This was a contested guardianship case involving S.H., called “Sarah” by the court, a 28 year old incapacitated woman. The principal issue in the case was whether Sarah’s guardian should be her mother, B.H. (Barbara), who filed the guardianship action, or J.H. (Joan), Sarah’s adult sister. Joining Joan in opposing Barbara’s appointment were: Barbara’s ex-husband, M.H. (Mark), the father of Joan and Sarah; a state agency, Adult Protective Services (APS); and, the court-appointed attorney who represented Sarah. The trial court ultimately appointed Joan as Sarah’s guardian, a decision that was upheld by the Appellate Division. The court also awarded fees to Sarah’s counsel, who was appointed by the court, holding Barbara, Joan and Mark equally responsible to pay the fee award.

Barbara appealed, arguing that the trial court erred by failing to appoint Barbara, who was Sarah’s closest relative. Barbara also challenged the court’s fee award.

The appeals court affirmed the lower court’s decisions in all respects. The appeals court ruled that, in selecting a guardian for an incapacitated adult, a trial judge:

[S]hall prefer the ward’s spouse, or if there is none, the next closest relative. See In re Roll, 117 N.J. Super. 122, 123 (App. Div. 1971); see also In re Quiero, 374 N.J. Super. 299, 311 (App. Div. 2005) (recognizing “a kinship-hierarchy preference” for appointment of non-testamentary guardians); N.J.S.A. 3B:12-25 (stating that letters of guardianship shall be granted to the spouse or domestic partner . . . or to the incapacitated person’s heirs, or friends); R.4:86-6(c) (stating the court shall appoint “the incapacitated person’s spouse . . . or . . . the incapacitated person’s next of kin”); Pressler & Verniero, Current N.J. Court Rules, comment 2 on R.4:86-6 (2014) (that the court shall follow the traditional table of consanguinity to determine who is preferred).

However, the court may override the preference under the table of consanguinity if it would be “affirmatively contrary to the best interests of the incompetent or his estate in the sense of being deleterious thereto in some significant way.”

The court also discussed the role which the incapacitated person’s expressed preferences play in selecting a guardian:

[A] trial court … must protect the incapacitated adult’s personal rights, and maximize, to the extent feasible, the incapacitated adult’s personal liberty. In re M.R., 135 N.J. 155, 166 (1994). The court must consider the preferences of the incapacitated adult. Id. at 171. “A person who is incapacitated may nonetheless still be able to express an intelligent view as to his choice of guardian, which view is entitled to consideration by the court.” In re Guardianship of Macak, 377 N.J. Super. 167, 176 (App. Div. 2005).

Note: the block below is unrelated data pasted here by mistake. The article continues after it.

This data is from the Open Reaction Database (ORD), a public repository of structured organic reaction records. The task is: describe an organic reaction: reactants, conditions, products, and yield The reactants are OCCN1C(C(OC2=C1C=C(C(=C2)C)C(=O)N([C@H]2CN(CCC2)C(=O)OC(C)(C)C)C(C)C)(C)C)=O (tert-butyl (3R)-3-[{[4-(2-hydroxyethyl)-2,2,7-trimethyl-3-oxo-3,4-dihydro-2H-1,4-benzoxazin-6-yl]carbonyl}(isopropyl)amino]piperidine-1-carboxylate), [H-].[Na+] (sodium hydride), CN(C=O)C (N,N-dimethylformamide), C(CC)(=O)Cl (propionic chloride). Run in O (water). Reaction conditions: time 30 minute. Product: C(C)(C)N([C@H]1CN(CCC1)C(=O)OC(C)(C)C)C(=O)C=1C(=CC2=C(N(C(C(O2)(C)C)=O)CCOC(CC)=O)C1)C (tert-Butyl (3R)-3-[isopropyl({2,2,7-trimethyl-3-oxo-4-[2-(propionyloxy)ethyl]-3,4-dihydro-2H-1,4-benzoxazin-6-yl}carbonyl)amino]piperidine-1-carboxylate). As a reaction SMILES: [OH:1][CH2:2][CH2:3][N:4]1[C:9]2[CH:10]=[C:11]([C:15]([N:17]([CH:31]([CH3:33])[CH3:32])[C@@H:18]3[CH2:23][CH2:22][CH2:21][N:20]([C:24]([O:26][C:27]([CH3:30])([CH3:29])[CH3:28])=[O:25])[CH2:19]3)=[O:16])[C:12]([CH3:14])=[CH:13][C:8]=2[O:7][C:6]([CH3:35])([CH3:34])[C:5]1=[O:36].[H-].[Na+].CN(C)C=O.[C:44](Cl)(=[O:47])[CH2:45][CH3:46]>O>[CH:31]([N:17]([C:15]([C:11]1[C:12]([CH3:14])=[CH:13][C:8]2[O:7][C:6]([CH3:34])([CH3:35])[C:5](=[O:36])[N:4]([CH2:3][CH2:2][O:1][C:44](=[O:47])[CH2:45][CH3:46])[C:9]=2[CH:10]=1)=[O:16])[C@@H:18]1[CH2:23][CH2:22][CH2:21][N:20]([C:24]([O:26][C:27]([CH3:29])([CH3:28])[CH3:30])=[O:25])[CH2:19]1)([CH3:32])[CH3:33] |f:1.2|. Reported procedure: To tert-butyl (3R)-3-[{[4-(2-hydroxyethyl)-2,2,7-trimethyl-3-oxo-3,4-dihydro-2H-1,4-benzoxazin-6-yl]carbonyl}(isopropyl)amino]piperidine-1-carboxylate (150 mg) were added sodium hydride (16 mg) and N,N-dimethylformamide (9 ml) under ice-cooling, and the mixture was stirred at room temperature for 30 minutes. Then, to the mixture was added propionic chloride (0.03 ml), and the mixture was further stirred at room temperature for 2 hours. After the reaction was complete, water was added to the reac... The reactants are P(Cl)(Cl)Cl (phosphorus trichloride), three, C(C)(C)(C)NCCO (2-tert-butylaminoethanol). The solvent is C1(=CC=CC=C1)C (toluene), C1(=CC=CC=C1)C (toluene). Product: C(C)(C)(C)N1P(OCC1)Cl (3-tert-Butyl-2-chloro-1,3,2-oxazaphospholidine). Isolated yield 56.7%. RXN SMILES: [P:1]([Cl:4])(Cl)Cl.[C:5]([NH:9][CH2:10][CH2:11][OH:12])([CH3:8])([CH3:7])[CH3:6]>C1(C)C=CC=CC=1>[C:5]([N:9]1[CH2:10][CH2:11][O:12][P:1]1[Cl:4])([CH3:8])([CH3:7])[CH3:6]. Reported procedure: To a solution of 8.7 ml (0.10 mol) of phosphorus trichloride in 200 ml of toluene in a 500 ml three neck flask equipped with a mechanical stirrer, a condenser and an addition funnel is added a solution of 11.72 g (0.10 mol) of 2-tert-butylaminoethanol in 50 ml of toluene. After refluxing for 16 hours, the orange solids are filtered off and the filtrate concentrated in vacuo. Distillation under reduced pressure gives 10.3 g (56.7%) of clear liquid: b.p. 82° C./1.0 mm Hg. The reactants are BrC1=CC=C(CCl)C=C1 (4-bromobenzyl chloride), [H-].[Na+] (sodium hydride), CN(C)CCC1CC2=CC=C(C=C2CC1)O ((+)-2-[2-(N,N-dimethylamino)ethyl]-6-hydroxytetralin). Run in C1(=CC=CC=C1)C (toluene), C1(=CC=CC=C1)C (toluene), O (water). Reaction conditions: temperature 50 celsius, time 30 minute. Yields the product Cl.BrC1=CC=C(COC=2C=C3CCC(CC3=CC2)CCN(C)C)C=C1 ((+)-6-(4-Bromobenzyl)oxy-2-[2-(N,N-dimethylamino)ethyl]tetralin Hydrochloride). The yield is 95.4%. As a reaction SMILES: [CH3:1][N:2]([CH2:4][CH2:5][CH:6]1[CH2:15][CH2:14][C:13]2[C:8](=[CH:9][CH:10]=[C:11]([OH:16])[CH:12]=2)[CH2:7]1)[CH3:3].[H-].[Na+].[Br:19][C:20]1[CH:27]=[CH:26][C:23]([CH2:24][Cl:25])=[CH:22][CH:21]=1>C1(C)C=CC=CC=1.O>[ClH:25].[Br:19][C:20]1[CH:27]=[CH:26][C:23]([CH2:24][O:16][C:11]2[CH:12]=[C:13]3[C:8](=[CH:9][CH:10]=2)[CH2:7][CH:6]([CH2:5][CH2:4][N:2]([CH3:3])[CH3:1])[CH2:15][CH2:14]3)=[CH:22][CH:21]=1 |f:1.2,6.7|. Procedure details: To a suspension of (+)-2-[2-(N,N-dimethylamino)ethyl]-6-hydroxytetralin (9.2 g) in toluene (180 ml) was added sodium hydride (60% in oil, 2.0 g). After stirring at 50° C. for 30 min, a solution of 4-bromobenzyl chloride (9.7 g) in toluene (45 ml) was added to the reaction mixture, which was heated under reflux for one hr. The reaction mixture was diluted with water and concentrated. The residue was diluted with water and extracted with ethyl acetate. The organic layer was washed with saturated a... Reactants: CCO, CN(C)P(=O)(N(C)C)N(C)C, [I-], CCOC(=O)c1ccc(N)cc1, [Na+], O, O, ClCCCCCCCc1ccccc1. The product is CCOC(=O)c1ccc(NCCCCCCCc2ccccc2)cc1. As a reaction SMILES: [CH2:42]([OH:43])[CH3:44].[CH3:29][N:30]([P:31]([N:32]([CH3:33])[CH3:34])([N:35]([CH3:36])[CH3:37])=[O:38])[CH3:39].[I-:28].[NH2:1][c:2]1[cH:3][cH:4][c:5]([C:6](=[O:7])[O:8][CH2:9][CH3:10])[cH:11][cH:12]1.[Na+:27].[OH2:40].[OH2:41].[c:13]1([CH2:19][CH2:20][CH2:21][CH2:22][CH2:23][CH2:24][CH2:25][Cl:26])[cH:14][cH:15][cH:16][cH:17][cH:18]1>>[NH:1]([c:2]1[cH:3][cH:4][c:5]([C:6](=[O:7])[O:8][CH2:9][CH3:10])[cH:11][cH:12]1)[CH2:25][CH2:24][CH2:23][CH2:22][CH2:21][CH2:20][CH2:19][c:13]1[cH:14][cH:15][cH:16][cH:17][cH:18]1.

On appeal from the court’s fee award of almost $33,000 to be paid equally by Barbara, Joan and Mark, the court found, first, that Sarah could not afford to pay the fee, as she had no assets and limited income. Second, the court concluded that it had the authority to direct payment of court-appointed counsel’s fee by the parties other than the incapacitated person:

In [awarding fees,], the [trial] court relied on Rule 4:86-4(e), which states, “The compensation of the attorney for the party seeking guardianship, appointed counsel, and of the guardian ad litem, if any, may be fixed by the court to be paid out of the estate of the alleged incapacitated person or in such other manner as the court shall direct.” See also In re Landry, 381 N.J. Super. 401, 410 (Ch. Div. 2005) (setting forth factors, including ability to pay and parties’ motivations, in allocating fee under Rule 4:86-4(e)). The [lower] court concluded that all three family members participated in the case; Barbara prompted the litigation; and Joan and Mark received an indirect benefit from counsel’s work, as she advocated a position in line with theirs. (emphasis added)

The case is attached here – Matter of S.H., An Alleged Incapacitated Person

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